You can say this about Brent Holmes’ third solo exhibit, Crass Doesn’t Sell: The collaged multimedia images sure catch your attention. Each piece focuses on a particular currency, combining sexualized photos with polemic phrases and socioeconomic aspects of the currency’s culture.
In “Riyal,” a scrawny model is featured in a soiled robe and dirty underwear, surrounded by imagery of Saudi Arabia’s currency.
In “Peso,” a blockhead of a man stands proudly, bare-chested and bursting out of his shorts, determined to saw off his wooden masculinity with a chainsaw. “The image of self-castration is how I view the unequal relationship between Mexico and the United States fiscally,” Holmes says. “People risk their lives to come to this country for the couple of bucks more that they can make.” Fittingly, the wording on the piece reads, “It all seems so paltry and pitiful upon further examination.”
In “Piso,” a topless temptress shakes her moneymaker in a fantastical Champagne room, overlapped by the phrase, “Trickle me down, baby.” It’s a reference to the stamp of a micro-loan program that Holmes found on some bills from the Philippines. “I thought it was a good example of a trickle-down ideal, as opposed to typical trickle-down examples,” Holmes says.
Clearly, all is not right in Holmes’ imagined universe. The photographs themselves look slickly alluring, if somewhat disturbing (what’s with all the masks?). But the phrases layered over them and the images from various world currencies rip the viewer from the fantasy that the images create. Taken on the whole, Crass looks like an American Express ad campaign from Bizarro World.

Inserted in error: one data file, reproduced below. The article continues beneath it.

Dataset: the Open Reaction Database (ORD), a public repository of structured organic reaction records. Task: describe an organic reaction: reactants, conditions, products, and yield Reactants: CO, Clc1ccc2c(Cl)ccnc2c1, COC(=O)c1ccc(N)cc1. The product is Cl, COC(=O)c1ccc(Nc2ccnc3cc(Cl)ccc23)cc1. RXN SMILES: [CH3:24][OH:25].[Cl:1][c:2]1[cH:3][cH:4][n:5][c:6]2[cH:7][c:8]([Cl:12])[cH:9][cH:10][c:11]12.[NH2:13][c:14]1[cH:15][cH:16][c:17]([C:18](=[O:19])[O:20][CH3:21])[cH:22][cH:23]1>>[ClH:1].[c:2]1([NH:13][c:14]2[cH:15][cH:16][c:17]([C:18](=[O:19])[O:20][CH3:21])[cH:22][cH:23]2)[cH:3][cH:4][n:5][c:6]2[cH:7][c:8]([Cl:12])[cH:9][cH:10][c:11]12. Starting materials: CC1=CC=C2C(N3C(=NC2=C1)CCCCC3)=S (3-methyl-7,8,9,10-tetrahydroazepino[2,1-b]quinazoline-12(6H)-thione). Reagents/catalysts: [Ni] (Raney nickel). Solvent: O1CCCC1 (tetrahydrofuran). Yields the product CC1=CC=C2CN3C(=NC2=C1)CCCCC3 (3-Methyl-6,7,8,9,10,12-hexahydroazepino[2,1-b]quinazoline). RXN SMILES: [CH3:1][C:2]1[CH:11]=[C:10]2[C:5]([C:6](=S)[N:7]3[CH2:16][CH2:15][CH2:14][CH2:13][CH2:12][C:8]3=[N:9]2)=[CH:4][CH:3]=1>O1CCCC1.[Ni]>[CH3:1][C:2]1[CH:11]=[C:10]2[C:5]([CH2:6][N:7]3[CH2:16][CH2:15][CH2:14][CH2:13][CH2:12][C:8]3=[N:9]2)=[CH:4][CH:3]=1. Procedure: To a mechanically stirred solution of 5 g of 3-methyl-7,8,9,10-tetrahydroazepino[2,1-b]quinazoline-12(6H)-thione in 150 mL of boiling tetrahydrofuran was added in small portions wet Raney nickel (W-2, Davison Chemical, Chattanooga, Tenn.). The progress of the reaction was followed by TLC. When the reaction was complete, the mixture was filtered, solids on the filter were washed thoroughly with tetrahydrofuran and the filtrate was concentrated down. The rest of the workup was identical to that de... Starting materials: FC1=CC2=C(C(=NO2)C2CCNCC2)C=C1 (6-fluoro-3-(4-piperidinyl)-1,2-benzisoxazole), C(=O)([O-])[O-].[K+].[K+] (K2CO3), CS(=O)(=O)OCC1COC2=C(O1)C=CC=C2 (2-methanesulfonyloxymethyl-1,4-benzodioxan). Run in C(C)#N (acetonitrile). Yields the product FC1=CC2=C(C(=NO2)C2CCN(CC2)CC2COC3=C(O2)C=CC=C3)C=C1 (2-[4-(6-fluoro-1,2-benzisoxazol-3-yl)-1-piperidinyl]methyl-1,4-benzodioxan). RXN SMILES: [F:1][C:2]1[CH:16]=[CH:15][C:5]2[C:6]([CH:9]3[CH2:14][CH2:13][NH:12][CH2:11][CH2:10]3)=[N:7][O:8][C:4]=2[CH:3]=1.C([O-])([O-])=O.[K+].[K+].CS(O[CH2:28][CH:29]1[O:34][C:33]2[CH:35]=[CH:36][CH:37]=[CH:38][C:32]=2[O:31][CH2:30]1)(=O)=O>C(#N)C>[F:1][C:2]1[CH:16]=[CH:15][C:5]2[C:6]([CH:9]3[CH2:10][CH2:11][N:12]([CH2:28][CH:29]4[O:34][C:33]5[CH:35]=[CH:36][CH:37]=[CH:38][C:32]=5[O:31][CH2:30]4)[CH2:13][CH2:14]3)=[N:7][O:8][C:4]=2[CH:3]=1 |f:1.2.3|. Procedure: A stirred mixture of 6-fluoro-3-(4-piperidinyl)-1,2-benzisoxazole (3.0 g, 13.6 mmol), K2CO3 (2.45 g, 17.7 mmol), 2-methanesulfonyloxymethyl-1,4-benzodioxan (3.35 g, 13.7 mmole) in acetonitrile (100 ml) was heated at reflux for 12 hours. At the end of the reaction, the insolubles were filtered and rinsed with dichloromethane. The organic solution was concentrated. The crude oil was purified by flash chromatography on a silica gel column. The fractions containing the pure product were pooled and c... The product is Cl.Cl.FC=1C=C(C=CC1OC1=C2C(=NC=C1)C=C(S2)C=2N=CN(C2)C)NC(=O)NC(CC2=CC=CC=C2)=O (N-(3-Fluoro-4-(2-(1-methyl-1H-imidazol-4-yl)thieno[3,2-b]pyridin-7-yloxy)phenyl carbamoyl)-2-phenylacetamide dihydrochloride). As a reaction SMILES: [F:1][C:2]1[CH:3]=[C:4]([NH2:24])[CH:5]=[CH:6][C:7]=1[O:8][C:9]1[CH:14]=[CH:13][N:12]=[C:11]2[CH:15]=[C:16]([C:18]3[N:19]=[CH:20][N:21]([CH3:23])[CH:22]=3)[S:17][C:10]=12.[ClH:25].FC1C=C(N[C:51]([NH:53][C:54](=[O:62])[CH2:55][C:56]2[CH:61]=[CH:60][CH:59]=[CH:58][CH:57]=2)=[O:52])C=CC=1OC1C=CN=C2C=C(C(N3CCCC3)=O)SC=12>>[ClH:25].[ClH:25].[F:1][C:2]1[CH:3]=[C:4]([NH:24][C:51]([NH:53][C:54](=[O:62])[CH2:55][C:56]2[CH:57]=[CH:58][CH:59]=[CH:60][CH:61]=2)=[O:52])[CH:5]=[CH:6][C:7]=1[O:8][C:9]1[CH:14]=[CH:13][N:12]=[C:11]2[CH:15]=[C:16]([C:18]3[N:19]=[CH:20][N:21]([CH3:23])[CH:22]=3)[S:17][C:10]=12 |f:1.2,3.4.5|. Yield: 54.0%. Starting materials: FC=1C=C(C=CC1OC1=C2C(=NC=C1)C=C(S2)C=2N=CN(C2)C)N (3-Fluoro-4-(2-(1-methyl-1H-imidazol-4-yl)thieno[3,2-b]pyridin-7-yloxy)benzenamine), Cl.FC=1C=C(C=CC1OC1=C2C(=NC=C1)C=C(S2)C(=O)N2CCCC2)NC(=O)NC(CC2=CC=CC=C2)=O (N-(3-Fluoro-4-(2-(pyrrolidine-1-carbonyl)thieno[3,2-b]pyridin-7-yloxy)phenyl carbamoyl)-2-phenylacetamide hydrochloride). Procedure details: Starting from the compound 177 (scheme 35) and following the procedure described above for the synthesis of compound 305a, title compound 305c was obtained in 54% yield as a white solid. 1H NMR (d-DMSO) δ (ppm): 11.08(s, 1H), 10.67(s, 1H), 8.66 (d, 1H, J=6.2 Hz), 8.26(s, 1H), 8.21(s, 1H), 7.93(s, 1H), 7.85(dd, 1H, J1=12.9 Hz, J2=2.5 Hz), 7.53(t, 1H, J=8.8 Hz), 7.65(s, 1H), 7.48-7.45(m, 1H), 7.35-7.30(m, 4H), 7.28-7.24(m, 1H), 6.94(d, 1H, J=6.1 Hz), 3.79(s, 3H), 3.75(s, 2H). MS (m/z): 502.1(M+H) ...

Holmes, a 33-year old graphic designer for Desert Companion magazine, says the concept for the exhibit came out of a disagreement with an artist friend about whether sexualized artwork sells in the high-end art market. At that level, the commercial value of art appears to trump everything else, which got Holmes thinking about art as money. He was soon incorporating a commerce-based visual element into his images. That led him to researching various world currencies, including the origins of their symbols and iconography. Holmes even visited a currency exchange. He then penciled, inked and photoshopped phrases and expressions into his work, pitching in his two cents, if you will, regarding art and money. In viewing Crass, you get the idea that he’s commenting on how money is evil and can lead you to soiled slothfulness or, even worse, exploitation or self-castration.
All things said, you may have mixed feelings trading your money for the chance to bring home Holmes’ work. Not to worry, he has set up his own currency exchange on premises. You trade your dollars for his invented bills, called Kotlacs, and then you may purchase whatever you like with those. And purchase you can. His 24-by-36-inch prints go for $700 and 18-by-24-inch copies are $300. You can buy postcards for $10 a piece or six for $30 (when you buy all six, they flip over to compose a seventh, surprise work).
We don’t know how much that is in Kotlacs.